The guys who have the best chance of far surpassing last year’s numbers
C-Jarrod Saltalamacchia, TEX — The Rangers knew what they were getting when they brought in Saltalamacchia as the key part of the Mark Teixeira trade. After some internal discussion on where he would play, it has been settled that “Salty” will spend at least this season behind the plate. You can expect that starting this year that he will start to show his enormous potential, and not the modest 33 RBI in nearly 100 games that he played last year.
1B—Billy Butler, KC — It is the power numbers that we expect to see from Butler this year. In his only 57 games he played at AAA last year, he blasted 13 HRs, and two years prior he tortured single A pitching with 25 homers in just 92 games. Obviously, the quality of pitching improves dramatically once you reach the show, but expect Butler to start to flex those muscles this year and approach 25+ home runs and a .300+ average.
2B—Howie Kendrick, LAA — Kendrick has a had run of bad luck with injuries in his first two professional seasons, and if he can avoid that this season he should start to show what he is really capable of. The guy was a career .359 hitter in his minor league career, and has been hyped as a batting champion of the future. Look for him to push his average around the .330 mark and start to show some pop in his bat to the tune of around 20 HRs. And although he isn’t the fastest guy around, Kendrick is a smart base runner, who could steal 10-15 bases. It’s Howie’s breakout season!
3B—Andy LaRoche, LAD — When finally given his chance to take the Dodgers’ starting third base gig last year, LaRoche really messed the bed. He hit a miserable .226 and jacked just one ball out of the yard in 35 games. He had a positive year down on the farm and with Team USA, and is now in “competition” with Nomar Garciaparra for the starting job again this year. Although it has been reported that Nomar is slightly ahead of LaRoche at the start of camp, expect that to change once games start to be played. Andy will show that he can make the transition from the minors to the Bigs this season and go for 24 HRs, 85 RBIs, and a .285 average.
SS—Stephen Drew, ARI — It is safe to say that the younger Drew’s first two seasons in the pros have been nothing short of disappointing. His batting average is well over 100 points less than his career average was in the minors, and his power numbers are basically in half. But Drew has too much potential, and too sweet a swing not to turn this around. Expectations may have to be tempered a bit, but projections of .290, 25 HRs, and 85 RBI are not out of the question.
OF—Matt Kemp, LAD — Kemp was a hitter all minor league pitchers feared from 2004-2007. For two years now he has just been waiting for his chance to get some regular playing time. Even with the signing of Andruw Jones, it seems like 2008 is going to be his year. Kemp showed some pretty good power, a decent eye at the plate, and even a little bit of speed. Given 162 games in RF this season, expect Kemp to go for .310/25/95/10.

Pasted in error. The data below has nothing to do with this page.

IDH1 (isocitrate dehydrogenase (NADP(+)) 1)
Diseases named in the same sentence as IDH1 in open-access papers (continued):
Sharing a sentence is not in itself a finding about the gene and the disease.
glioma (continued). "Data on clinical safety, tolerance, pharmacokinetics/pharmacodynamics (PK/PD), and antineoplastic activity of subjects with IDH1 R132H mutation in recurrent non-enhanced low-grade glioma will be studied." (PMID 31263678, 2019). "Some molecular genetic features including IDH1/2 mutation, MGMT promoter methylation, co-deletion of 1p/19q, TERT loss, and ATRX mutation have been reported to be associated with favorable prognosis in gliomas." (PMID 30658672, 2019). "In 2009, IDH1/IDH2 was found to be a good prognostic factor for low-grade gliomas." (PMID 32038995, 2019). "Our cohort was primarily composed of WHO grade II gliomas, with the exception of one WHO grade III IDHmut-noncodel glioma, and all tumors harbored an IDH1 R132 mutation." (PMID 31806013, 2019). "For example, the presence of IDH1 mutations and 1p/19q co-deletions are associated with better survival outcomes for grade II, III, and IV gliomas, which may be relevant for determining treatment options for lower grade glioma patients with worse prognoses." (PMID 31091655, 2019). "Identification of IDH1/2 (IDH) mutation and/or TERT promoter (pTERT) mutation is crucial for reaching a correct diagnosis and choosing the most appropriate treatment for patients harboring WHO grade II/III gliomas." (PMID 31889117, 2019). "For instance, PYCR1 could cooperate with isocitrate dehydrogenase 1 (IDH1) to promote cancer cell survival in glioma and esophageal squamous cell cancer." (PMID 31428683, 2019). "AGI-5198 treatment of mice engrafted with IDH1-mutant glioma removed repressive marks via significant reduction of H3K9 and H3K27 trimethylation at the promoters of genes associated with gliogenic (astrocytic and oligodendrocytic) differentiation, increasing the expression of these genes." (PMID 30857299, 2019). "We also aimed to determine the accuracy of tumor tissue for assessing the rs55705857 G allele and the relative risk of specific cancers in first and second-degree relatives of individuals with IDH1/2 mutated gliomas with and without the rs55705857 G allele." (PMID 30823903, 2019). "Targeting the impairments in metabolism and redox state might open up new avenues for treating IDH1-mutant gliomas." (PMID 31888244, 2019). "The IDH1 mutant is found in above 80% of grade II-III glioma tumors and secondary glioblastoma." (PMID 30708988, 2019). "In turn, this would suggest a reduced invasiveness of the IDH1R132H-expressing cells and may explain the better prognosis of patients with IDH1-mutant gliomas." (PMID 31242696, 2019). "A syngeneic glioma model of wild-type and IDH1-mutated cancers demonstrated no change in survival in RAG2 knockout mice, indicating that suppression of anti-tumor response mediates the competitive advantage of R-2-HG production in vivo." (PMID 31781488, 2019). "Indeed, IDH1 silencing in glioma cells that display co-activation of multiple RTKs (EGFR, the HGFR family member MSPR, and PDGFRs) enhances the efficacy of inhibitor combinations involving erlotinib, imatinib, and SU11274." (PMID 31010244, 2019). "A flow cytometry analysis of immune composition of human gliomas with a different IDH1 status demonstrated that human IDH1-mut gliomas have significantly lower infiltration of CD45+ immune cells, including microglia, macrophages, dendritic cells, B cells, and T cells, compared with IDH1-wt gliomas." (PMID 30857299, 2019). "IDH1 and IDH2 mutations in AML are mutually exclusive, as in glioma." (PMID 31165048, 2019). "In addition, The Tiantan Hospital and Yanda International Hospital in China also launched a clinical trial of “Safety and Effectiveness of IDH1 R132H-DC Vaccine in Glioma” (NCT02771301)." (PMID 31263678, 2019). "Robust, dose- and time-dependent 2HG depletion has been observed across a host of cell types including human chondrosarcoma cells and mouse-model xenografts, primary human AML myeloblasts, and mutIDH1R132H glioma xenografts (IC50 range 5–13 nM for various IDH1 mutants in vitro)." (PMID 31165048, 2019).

OF—Jacoby Ellsbury, BOS — Coco Crisp’s bags are packed and he’s ready to go, and a decent spring by Ellsbury should punch his ticket to either the bench or to another team via trade. Ellsbury doesn’t have a ton of pop, should max out at 10-15 HRs, but it is his non-stop hustle and speed that will make him an exceptional player this season. Look for him to hit .295, 12 HRs, 58 RBI, and 50+ steals.
OF—Jeremy Hermida, FLA — When he hit a grand slam in his first major league at-bat, the fantasy world was put on notice about Hermida. He was 20/20 on two different levels of the minors and barely spent any time at AAA. Health seems to be the biggest concern for Hermida, and in the second half of the season in ’07 he hit .340 with 10 HRs and 36 RBI. Doing slightly better than doubling those numbers seems within reach. Temper the thoughts on the average down to a still impressive .310 with 26 HRs and 90 RBI. Throw in 15 steals just for shiggles.
SP—Clay Buchholz, BOS — With Curt Schilling’s mysterious shoulder injury, Buchholz goes to the back of the impressive Sox rotation. When someone throws a no hitter in their second start and has as impressive stats as Clay does in the minors (19-10, 356 Ks in 285 IP) and gets a chance in the rotation for a championship level team, you draft him a little early. Clay could easily win 15 games and strike out nearly 200 batters.
SP—Adam Wainwright, STL — Once the top prospect in the Braves' farm system, Wainwright was the main piece of the trade that sent J.D. Drew to Hotlanta. Famous for the 12-6 curve that buckled Carlos Beltran in the ’06 NLCS, Wainwright enters his second year as a starter with an opportunity to be special. His second half of 2007 was his best stretch as a pro, and although he will be hurt by the fact that the Cardinals have gone south for the summer, you can see Wainwright winning 16 games with a 3.30 ERA and 170 Ks.
SP—Matt Garza, TB — Garza may struggle in the win category as he isn’t on the strongest team in the league, but he should have a good ERA and whiff a lot of guys. Sent to Tampa in the offseason for Delmon Young, Garza will start the season as the number three starter for the Rays. He’s got all the potential to be the ace of any staff, and it would not be surprising to see Matt win 12 games with a 3.35 ERA and 160 Ks.
RP—Manny Corpas, COL — Although he isn’t the traditional fireballing closer, Corpas proved to be incredibly effective in his half a season as the Rockies closer. Manny was 19 out of 20 in save chances for the Rockies, and is poised to be the closer in Colorado in 2008. If the Rockies are able to duplicate last year’s miracle run to the World Series, it is more than possible for Corpas to close 40 games with 70 Ks.
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